Hopes are high that Claregalway could have a Community College by 2013 but many factors, including getting a site and jumping the hurdles of any planning objections, will determine if this deadline is met.
A Community College has been mooted for several years to cater for 850 to 1,000 students in an area of rapid population growth.
Campaigners met with local politicians in the Claregalway Hotel on Monday the 20th June last and the matter was also raised at a meeting of County Galway VEC (Vocational Education Committee) earlier that day.
Speakers at both meetings expressed the hope that enrolment in the Claregalway School could begin in September 2013.
The meeting heard that a letter from Labour TD Derek Nolan had indicated that the school would open in September 2013. But it was hoped that this could be confirmed in writing by the Minister for Education Ruairí Quinn as soon as possible.
Dr Paddy Tobin, Chairperson of the Claregalway Secondary Level Parents’ Action Committee, said that while they were aiming for an opening date of September 2013 there were very conscious of problems which would have to be surmounted.
Earlier on Monday at the VEC meeting Councillor Jarlath McDonagh said it was time to reactivate the campaign.
As secondary schools in Athenry and Oranmore are trying to cope with huge enrolment members it is vital that the Claregalway Community College becomes a reality.
Chairman Pat Gilmore emphasised that the VEC were the front-runner to be the patron of the proposed school.
“At meetings in the past the parents had indicated that it was not just the wish of the majority, but of the totality of parents in the area, that Co. Galway VEC should be patrons of the school,” he said.
Sean Duffy added that the VEC are very enthusiastic about being patron of the proposed Claregalway Community College but this will also have to be put through a formal process by the Department of Education.
“The next priority is that the patronage be sorted out and while the wishes of both the parents and the VEC is that we should be involved, the Department must agree to this, and only time will tell if and when this will happen,” he added.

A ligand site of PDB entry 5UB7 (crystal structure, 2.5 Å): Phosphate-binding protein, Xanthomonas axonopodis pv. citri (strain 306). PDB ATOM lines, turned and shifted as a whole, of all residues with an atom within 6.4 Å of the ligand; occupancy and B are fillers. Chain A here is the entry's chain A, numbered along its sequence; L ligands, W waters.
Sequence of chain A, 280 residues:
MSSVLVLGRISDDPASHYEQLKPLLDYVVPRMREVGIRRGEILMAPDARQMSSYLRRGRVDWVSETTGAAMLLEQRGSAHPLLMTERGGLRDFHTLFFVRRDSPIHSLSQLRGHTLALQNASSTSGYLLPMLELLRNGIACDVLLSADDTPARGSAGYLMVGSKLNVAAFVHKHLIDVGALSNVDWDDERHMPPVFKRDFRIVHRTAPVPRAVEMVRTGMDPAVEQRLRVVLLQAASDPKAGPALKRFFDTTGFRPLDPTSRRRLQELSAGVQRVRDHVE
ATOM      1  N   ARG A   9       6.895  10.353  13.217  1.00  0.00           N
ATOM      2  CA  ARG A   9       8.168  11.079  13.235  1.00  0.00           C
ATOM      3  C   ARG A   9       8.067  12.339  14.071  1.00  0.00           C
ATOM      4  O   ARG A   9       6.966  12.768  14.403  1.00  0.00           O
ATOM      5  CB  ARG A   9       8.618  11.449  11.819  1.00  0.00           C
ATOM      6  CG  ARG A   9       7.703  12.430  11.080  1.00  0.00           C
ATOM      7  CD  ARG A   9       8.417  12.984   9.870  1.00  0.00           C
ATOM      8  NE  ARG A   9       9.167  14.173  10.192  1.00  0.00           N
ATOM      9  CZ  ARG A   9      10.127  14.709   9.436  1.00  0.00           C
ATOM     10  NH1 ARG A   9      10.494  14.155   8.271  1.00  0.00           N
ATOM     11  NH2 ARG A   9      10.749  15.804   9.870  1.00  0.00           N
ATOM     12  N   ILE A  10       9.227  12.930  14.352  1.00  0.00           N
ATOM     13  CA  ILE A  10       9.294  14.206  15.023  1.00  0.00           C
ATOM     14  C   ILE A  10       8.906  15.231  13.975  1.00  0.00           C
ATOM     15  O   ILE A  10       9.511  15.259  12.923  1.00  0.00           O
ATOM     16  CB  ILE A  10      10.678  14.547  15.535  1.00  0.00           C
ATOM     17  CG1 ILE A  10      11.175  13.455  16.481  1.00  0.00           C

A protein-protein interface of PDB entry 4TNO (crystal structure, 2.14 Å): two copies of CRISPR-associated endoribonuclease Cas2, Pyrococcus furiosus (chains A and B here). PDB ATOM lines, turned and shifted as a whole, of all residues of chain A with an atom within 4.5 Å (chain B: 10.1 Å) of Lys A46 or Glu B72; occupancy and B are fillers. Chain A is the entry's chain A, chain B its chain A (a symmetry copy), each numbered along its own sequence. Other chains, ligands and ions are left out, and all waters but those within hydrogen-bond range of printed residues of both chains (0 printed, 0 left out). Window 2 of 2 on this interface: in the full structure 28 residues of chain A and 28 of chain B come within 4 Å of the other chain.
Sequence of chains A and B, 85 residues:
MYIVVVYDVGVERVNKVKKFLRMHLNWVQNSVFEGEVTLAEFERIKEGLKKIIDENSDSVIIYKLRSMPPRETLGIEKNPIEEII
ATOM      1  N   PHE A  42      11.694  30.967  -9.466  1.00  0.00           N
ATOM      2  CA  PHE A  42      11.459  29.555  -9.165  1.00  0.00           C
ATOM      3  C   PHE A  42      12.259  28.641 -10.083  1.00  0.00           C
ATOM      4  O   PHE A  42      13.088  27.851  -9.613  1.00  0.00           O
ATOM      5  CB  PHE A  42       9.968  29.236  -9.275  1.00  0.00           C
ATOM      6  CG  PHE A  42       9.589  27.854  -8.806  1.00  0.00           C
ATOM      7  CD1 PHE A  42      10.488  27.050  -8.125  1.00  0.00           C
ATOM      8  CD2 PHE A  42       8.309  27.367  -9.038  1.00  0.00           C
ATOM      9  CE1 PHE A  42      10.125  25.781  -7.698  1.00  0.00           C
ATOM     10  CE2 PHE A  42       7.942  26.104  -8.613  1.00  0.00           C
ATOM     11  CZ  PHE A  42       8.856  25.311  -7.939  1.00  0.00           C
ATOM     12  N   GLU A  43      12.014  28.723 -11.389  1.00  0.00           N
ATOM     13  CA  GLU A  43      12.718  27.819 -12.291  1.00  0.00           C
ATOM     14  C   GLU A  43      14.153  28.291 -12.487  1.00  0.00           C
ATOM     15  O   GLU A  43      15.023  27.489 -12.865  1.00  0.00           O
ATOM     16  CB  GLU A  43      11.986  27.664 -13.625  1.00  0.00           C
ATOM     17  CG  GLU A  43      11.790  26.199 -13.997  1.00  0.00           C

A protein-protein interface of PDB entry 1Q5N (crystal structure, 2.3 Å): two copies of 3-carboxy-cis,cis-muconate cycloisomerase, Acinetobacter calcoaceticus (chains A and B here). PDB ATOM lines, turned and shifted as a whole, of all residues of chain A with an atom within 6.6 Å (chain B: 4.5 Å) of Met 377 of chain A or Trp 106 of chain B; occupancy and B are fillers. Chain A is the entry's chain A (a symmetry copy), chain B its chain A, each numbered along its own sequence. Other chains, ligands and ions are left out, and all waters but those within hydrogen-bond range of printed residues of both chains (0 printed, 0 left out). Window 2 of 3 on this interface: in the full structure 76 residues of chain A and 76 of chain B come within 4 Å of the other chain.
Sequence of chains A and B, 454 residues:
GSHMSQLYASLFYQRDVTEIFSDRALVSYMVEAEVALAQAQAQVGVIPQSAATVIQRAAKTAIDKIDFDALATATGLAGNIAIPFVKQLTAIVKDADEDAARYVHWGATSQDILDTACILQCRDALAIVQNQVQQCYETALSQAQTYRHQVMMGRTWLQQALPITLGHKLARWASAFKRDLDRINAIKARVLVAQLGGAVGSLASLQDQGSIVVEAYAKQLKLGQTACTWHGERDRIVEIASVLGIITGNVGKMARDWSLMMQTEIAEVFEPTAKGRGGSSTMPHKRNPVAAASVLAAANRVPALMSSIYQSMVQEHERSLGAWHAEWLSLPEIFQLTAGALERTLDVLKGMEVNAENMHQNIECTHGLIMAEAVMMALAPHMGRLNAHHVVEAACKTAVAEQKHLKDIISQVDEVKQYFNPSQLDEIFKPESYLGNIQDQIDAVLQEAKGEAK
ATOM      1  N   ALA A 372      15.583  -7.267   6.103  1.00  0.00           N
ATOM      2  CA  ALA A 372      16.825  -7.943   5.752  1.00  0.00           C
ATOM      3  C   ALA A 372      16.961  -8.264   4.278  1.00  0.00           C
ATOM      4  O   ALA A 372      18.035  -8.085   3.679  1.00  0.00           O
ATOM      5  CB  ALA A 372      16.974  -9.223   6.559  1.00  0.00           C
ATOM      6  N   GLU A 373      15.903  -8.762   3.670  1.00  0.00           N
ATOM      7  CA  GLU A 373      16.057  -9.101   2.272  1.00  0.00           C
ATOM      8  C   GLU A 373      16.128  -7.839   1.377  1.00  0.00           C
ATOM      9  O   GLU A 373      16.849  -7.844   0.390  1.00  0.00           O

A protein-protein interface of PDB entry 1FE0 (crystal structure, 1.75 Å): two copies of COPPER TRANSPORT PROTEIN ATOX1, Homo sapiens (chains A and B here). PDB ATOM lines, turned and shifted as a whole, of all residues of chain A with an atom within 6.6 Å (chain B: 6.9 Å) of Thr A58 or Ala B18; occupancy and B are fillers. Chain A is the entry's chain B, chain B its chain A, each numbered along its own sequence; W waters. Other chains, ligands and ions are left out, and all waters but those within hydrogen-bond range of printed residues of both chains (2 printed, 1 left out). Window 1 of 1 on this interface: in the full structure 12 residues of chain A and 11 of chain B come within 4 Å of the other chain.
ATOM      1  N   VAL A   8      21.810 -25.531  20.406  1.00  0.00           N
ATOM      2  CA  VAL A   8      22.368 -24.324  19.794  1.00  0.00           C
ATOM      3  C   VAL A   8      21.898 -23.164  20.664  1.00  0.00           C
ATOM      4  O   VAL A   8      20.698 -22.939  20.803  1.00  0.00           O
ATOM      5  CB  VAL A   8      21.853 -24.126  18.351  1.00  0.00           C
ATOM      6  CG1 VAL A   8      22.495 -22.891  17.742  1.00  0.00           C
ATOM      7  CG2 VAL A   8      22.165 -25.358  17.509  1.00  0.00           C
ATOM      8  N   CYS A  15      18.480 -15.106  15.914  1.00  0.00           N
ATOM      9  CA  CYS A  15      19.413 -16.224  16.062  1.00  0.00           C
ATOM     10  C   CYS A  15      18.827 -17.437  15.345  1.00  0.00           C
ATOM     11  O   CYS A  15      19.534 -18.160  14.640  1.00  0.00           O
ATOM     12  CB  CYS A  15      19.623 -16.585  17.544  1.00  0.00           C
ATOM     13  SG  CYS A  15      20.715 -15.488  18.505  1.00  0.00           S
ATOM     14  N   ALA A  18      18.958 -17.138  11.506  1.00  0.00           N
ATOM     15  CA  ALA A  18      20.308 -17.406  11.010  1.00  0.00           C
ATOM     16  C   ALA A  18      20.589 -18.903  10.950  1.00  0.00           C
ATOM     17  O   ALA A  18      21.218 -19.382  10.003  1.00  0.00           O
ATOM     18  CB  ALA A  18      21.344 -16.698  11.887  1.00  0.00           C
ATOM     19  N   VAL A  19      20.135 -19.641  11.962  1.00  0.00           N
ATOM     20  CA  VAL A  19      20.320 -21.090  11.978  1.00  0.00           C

Councillor Liam Carroll said he understood that a number of sites were being looked at for the new school and the meeting was told that seven people had indicated their interest in providing a site.
But when Cllr Michael Connolly said they should seek a meeting with Minister of State Ciaran Cannon about this and other issues CEO Joe McDonagh said that it would be early September before such a meeting could take place.
“The main priority now is that we direct all our efforts towards patronage of the new school,” he said.
Joe McDonagh and Sean Duffy were the representatives of Co. Galway VEC at the meeting of the parents’ committee in Claregalway on Monday night.
“We have got great assistance also from Co Galway Vocational Education Comittee and of course there is huge support in Claregalway and surrounding areas for the school,” says Dr Tobin.
The committee say they have over 900 pre-enrolled for a second-level school. Over 570 parents have all filled out endorsement forms to send their children to the school as soon as it opens according to Dr Tobin.
However, the possibility of the school being located in an empty unit at the Claregalway Industrial Park now seems more remote. This had been suggested at a Co Galway VEC meeting in May 2009. But due to the falling price of sites, and of construction costs, it might now be more practical to start working on a permanent site rather than having to modify an industrial unit and then move out to another site later.
The committee says there are six primary schools within three to four miles of Claregalway with 1,100 children and another five primary schools within five to six miles with a further 800 children, a total of 1,900.